Rowe bounces back at Gent-Wevelgem after 'massive fail' at E3

Two days after – in his own words – getting his "head kicked in" at the E3 BinckBank Classic, Luke Rowe (Team Sky) bounced back in style on Sunday with an aggressive display in a memorable edition of Gent-Wevelgem.

Hopes were high for the Welshman this spring – whose 2018 Classics campaign was derailed by a fractured leg the previous summer – after a strong showing at Paris-Nice in early March. However, he admitted he was off the pace at the E3, where he finished 54th and offered "no excuses" for his display.

At Gent-Wevelgem, despite only finishing 18th, it was a different story entirely. He made it into an elite 18-rider breakaway that formed up by the North Sea coast after just 50km, and made a huge solo effort in the last 50km to bridge back up to the four that had gone clear from it.

In the company of Peter Sagan (Bora-Hansgrohe), Matteo Trentin (Mitchelton-Scott), Mike Teunissen (Jumbo-Visma) and Trek-Segafredo's Edward Theuns, it looked like they might go all the way but were caught by the reduced peloton with 18km remaining.

"I wasn't surprised at all to see the early move go. I'd seen it coming all day long. It was windy right from the start and splitting up from 500 metres into the race. It was just a matter of time before a group went. Every director in the team car was saying, 'Crosswinds, crosswinds,'" Rowe explained.

"When you have a group of 20 or so riders, and teams like Bora, Jumbo and Trek have numbers, they are always going to keep the momentum up. I'm not surprised how far it went, either."

Although Rowe survived the first real selection on the first ascent of the Kemmelberg with just over 70km to go, he was forced to drop back when Sagan, Trentin, Theuns and Teunissen attacked from that group.

Undeterred, however, Rowe rode near the front over the three sectors of the so-called Plugstreets – or gravel tracks – before launching an audacious solo attempt to bridge back across. It took him nearly 10 kilometres, but he made it.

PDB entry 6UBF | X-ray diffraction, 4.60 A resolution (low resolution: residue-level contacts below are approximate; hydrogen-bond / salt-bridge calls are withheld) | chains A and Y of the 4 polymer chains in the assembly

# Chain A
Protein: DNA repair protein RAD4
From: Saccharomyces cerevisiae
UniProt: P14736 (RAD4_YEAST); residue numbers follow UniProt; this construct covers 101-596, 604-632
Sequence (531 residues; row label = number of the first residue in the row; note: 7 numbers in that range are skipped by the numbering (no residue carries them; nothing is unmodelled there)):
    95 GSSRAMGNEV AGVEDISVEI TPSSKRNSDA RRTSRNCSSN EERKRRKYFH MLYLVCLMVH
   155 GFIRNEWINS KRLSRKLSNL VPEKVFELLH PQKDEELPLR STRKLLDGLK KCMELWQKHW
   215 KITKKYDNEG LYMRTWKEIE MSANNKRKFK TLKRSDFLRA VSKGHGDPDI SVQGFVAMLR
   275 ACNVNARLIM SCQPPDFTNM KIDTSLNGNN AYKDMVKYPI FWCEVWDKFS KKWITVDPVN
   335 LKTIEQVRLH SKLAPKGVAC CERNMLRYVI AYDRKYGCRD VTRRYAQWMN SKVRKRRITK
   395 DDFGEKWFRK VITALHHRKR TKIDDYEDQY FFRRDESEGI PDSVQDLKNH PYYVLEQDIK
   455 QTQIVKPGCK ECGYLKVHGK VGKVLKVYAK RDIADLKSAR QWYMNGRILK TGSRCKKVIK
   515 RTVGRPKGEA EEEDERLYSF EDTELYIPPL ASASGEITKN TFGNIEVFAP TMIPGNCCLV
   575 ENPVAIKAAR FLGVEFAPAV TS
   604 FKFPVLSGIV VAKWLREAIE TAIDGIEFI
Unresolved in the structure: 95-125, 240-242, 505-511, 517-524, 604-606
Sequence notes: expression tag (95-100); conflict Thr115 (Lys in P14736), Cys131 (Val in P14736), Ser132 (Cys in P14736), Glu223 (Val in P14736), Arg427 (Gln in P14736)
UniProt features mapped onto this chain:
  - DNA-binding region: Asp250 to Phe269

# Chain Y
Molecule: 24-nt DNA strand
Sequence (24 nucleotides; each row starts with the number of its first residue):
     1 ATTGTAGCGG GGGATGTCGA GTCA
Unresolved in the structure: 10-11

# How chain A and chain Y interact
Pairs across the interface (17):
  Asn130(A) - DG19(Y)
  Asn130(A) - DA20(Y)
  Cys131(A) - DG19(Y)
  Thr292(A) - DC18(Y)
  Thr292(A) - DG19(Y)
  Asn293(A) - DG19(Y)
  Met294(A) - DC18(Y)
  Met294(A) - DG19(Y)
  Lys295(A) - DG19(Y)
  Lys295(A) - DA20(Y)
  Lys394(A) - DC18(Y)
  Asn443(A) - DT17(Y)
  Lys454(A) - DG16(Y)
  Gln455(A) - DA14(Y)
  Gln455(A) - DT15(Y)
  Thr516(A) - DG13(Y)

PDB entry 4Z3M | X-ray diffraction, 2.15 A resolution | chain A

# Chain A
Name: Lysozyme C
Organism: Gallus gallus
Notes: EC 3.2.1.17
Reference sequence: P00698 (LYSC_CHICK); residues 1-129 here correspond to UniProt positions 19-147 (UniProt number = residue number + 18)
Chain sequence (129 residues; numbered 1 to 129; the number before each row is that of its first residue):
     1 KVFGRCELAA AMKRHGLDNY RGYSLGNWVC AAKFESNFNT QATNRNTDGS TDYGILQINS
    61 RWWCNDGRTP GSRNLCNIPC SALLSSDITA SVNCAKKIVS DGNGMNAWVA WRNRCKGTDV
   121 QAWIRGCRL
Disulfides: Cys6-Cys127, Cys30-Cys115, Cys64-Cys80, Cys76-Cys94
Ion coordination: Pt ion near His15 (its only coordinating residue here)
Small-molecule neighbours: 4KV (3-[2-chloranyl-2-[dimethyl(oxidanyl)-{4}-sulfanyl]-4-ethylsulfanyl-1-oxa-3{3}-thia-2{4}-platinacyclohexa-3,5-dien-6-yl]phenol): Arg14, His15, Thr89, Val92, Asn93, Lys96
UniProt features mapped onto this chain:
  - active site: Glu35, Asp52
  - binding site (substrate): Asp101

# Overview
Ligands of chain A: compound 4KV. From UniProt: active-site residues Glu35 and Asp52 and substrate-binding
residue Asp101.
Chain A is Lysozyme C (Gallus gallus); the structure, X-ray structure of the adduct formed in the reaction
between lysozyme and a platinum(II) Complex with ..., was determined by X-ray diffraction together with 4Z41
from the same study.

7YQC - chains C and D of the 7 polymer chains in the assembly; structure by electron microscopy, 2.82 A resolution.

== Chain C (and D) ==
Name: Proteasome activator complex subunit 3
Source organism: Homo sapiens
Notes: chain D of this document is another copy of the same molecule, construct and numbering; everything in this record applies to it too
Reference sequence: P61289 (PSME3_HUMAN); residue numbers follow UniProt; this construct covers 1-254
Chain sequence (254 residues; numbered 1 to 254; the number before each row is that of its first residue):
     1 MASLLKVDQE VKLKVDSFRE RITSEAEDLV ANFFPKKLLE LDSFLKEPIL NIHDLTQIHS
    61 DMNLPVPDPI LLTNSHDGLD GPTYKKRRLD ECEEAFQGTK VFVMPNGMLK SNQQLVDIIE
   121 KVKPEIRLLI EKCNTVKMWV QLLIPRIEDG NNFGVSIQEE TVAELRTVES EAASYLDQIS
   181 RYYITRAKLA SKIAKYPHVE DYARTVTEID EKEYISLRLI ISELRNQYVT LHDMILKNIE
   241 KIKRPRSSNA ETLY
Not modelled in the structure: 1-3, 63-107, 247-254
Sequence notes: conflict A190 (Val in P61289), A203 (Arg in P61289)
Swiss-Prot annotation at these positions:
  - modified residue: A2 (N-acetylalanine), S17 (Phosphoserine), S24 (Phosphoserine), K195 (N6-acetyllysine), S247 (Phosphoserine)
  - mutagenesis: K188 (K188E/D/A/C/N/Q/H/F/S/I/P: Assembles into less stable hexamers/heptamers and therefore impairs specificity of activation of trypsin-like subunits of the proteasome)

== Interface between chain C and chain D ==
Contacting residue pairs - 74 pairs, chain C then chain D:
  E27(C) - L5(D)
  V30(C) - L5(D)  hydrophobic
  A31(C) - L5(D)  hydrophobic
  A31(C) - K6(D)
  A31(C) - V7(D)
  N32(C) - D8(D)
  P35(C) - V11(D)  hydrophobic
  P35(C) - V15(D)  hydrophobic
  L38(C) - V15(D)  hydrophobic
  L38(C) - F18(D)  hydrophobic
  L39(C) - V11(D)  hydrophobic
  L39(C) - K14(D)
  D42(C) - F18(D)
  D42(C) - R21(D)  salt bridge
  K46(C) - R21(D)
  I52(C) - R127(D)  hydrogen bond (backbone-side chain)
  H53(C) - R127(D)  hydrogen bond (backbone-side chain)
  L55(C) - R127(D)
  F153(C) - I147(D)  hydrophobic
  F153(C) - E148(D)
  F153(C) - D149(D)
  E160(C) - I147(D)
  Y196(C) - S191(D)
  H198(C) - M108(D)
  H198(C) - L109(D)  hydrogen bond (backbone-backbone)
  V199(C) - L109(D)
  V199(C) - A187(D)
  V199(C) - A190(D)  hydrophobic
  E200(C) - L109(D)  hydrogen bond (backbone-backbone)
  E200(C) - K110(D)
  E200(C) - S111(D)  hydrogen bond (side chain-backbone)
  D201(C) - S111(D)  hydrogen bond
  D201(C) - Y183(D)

"I lost a year of my life there," he joked. "Those four had gone clear and I'd kind of missed the boat, which was disappointing.

"After the gravel roads, I just sensed everyone was on their knees. I still had a little bit of gas left, so I thought I'd hit out on a little climb and hopefully bring one or two with me. Then you look around and you're on your own.

"You're committed then, and you're in no man's land, so it was either get across or blow up trying. So I just went full gas and managed it. When you close a gap, you can sometimes do the first half quite easily, but then the second half took five or six kilometres. Luckily, I just made it, so I had a few kilometres before the Kemmelberg."

That final ascent of the Kemmelberg was the last major difficulty of the day, preceding a 30-kilometre run-in to Wevelgem, where the stiff headwind stacked the odds against the attackers and allowed the reduced peloton to come back for a sprint. 

"We actually didn't go that hard up the Kemmelberg. I said to the guys just before it, if we split up we have no chance with the headwind to the finish. So we took it at a speed so all five of us got over it together," Rowe explained.

"Then it was 30km into a headwind. That was our only chance. They got organised behind, unfortunately."

Rowe crossed the line towards the back of that group, but nevertheless took heart from instantly turning things around, with the Tour of Flanders just a week away.

"It's nice to bounce back," he said. "For some reason or another, the E3 was just a massive fail for me, and I was quite disappointed, actually. I was quite keen to put things right this morning. Again, we finished the race without a result, but just to be at the front and have good legs and sensations is the important thing before the coming weeks, so I think I can be happy about today.

"Now I think there can be a bit of excitement going into Flanders."

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Patrick Fletcher
Deputy Editor

Deputy Editor. Patrick is an NCTJ-trained journalist who has seven years’ experience covering professional cycling. He has a modern languages degree from Durham University and has been able to put it to some use in what is a multi-lingual sport, with a particular focus on French and Spanish-speaking riders. After joining Cyclingnews as a staff writer on the back of work experience, Patrick became Features Editor in 2018 and oversaw significant growth in the site’s long-form and in-depth output. Since 2022 he has been Deputy Editor, taking more responsibility for the site’s content as a whole, while still writing and - despite a pandemic-induced hiatus - travelling to races around the world. Away from cycling, Patrick spends most of his time playing or watching other forms of sport - football, tennis, trail running, darts, to name a few, but he draws the line at rugby.